Warfield doesn’t think that more people working means fewer people having time to volunteer. “I think the idea of not having time to volunteer is an interesting one. If you were to guess who volunteers the most, you might guess someone retired, or a young person with a lot of time on their hands,” said Warfield. “But the individuals who volunteer the most are working mothers. The more connections you have, the more likely you’re asked to volunteer.”
Somewhat of a contradiction with the statistical swings is that overall, employed people volunteer at a higher rate than the unemployed and those not in the workforce, according to BLS statistics. Some 27.5 percent of employed adults volunteered in 2013, compared to 24.1 percent of unemployed persons and 21.9 percent of those not in the labor force.
Dietz didn’t rule out the possibility that the drop in volunteering was directly related to people going back to work. He said the most telling metric is the drop in volunteer hours, from 7.89 billion total hours and 32.4 hours per resident in 2012 to 7.67 billion total and 32.1 per resident in 2013. “It could be that it was the delayed impact of the recession. If that’s what it was, people who had been volunteering a lot probably felt like enough was enough and either cut down or (stopped),” he said. “If that’s what happened, maybe the recession had something to do with it.”
Dietz believes there could be a “significant association” between unemployment and volunteering at a state or major metropolitan regional level. “But the thing about that is that has a lot to do with population density, especially at a state level,” he said.
“Volunteer rates tend to be lower in densely populated states,” said Dietz. New Jersey, one of the most densely populated states, ranked 45th in 2013 in volunteering, while Idaho, more than 60 times less densely populated, ranked second. Utah, with a sparse population and low unemployment rate, had the highest volunteer rate.
Dietz said it’s a “numbers game” in big cities. “You have people who are disconnected from everything — the paid workforce, the volunteer workforce — because they’re disconnected from opportunity to get involved,” he said.
New York City, the largest city in the United States and the most densely populated among large cities, ranked second-to-last in volunteer rate in 2013. Only Miami ranked lower than New York City.
Nearly two-thirds of those surveyed help their neighbors, so-called informal volunteering, according to the federal agencies. Some 62.5 percent of Americans did favors for their neighbors in 2013, according to the CPS. Warfield said that number is “pretty consistent” with prior years. But that number, too, has declined recently. The rate of informal volunteering in 2011 was 65.1 percent.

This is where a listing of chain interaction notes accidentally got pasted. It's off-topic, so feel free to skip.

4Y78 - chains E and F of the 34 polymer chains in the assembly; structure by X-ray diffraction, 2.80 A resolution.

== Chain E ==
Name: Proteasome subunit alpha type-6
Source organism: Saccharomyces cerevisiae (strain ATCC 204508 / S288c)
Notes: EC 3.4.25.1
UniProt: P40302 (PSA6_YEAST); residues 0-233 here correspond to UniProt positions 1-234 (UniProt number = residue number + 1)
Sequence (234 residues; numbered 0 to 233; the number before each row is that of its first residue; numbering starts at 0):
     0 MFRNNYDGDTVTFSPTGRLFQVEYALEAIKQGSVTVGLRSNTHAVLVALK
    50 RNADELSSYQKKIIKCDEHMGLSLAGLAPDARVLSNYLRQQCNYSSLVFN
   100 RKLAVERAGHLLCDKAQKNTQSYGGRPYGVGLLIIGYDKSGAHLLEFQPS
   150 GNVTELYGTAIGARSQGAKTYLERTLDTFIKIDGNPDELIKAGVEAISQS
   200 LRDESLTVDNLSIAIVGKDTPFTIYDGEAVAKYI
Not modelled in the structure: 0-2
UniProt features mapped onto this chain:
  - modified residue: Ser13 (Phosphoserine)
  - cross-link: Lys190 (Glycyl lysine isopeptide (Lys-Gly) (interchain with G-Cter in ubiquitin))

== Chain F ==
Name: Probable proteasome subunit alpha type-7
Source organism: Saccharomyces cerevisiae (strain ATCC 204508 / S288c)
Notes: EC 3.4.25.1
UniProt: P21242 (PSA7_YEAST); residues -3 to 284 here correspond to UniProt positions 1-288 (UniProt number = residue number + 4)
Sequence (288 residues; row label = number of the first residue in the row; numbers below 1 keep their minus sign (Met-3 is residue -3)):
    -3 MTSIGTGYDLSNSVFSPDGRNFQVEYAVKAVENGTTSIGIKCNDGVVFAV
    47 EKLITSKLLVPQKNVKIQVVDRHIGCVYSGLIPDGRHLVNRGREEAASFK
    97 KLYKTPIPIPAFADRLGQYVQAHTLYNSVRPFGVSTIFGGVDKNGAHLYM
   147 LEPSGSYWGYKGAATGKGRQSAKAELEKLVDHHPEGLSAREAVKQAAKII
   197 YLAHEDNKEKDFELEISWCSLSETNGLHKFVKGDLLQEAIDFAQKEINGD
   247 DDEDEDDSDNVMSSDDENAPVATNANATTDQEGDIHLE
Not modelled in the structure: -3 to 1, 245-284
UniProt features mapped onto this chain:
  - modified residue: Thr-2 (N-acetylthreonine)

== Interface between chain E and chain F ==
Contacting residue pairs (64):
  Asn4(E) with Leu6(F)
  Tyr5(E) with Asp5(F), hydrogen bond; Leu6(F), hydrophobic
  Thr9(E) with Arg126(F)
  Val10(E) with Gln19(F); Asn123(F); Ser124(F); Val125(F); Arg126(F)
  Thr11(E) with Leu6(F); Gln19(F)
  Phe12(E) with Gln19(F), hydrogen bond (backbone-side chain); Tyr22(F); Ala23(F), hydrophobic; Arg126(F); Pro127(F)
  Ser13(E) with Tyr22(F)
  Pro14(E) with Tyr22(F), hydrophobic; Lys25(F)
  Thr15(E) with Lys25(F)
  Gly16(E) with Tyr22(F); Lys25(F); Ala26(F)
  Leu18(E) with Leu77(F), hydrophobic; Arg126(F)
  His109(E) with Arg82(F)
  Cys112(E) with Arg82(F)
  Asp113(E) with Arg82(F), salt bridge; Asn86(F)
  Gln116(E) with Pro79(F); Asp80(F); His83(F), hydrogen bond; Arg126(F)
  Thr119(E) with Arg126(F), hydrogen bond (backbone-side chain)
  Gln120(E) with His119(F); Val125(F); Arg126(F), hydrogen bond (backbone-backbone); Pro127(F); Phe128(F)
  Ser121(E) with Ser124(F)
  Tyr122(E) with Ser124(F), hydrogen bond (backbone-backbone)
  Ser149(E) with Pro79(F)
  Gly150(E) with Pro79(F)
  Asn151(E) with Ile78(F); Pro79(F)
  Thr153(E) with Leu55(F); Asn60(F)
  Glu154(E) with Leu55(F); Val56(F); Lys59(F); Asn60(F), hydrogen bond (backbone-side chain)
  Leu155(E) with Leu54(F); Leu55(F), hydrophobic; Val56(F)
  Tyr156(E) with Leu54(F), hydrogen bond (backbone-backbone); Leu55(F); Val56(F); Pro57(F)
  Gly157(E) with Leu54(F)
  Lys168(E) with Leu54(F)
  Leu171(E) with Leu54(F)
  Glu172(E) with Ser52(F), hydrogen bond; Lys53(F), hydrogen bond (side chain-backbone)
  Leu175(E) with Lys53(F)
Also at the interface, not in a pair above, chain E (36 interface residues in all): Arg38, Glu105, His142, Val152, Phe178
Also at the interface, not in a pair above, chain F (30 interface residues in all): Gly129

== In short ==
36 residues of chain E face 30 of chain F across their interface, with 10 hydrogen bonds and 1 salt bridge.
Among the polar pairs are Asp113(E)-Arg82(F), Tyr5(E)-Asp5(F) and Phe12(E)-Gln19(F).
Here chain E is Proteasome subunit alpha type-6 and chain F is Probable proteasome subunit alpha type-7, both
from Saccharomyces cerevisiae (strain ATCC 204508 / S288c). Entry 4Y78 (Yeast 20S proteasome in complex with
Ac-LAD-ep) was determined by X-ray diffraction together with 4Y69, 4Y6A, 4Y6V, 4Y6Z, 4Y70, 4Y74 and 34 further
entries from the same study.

The CPS first included questions regarding informal volunteering in 2009, and again in 2010, 2011 and 2013. Warfield said questions on informal volunteering are included every other year since 2011.
Ogden, Utah resident Matt Tribe used his $100 Olive Garden all-you-can-eat pasta pass to feed homeless people in northern Utah in September and October of last year. “What was I going to do with all this pasta? I thought it would be cool to take it to people,” he said.
“Random Acts of Pasta” was born. Tribe’s effort was temporary and it was neither a nonprofit nor a formal relationship with a nonprofit. He documented his month-long informal volunteering stint, and the resulting video has been viewed more than 845,000 times on YouTube.
Tribe’s “Random Acts of Pasta” is an example of informal volunteering, but he saw other examples of informal volunteering while he was handing out meals. “One of the first people I gave to, the first thing she told me was she was going to share (the meal) with her friend. When that happened it really took me aback,” he said. “She had nothing but her first thought was to give it to someone else. Her attitude was, ‘I know what it’s like to be hungry, so let me share this.’”
Dietz said that informal volunteering is not constrained by organizational funding and is therefore more self-directed. While formal volunteering is driven by the needs of a nonprofit, informal volunteering is driven by the needs of the community.
“One thought is when times are bad, in neighborhoods with a lot of community spirit, people will help each other more. You don’t see that very strongly when it comes to formal volunteering through an organization. That’s driven by what the organization needs or wants,” Dietz said. NPT